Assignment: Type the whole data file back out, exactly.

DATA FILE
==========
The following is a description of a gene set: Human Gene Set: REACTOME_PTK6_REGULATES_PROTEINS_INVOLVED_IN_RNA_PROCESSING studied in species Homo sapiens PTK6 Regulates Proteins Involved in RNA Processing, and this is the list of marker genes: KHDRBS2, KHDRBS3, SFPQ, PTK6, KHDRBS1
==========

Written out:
The following is a description of a gene set: Human Gene Set: REACTOME_PTK6_REGULATES_PROTEINS_INVOLVED_IN_RNA_PROCESSING studied in species Homo sapiens PTK6 Regulates Proteins Involved in RNA Processing, and this is the list of marker genes: KHDRBS2, KHDRBS3, SFPQ, PTK6, KHDRBS1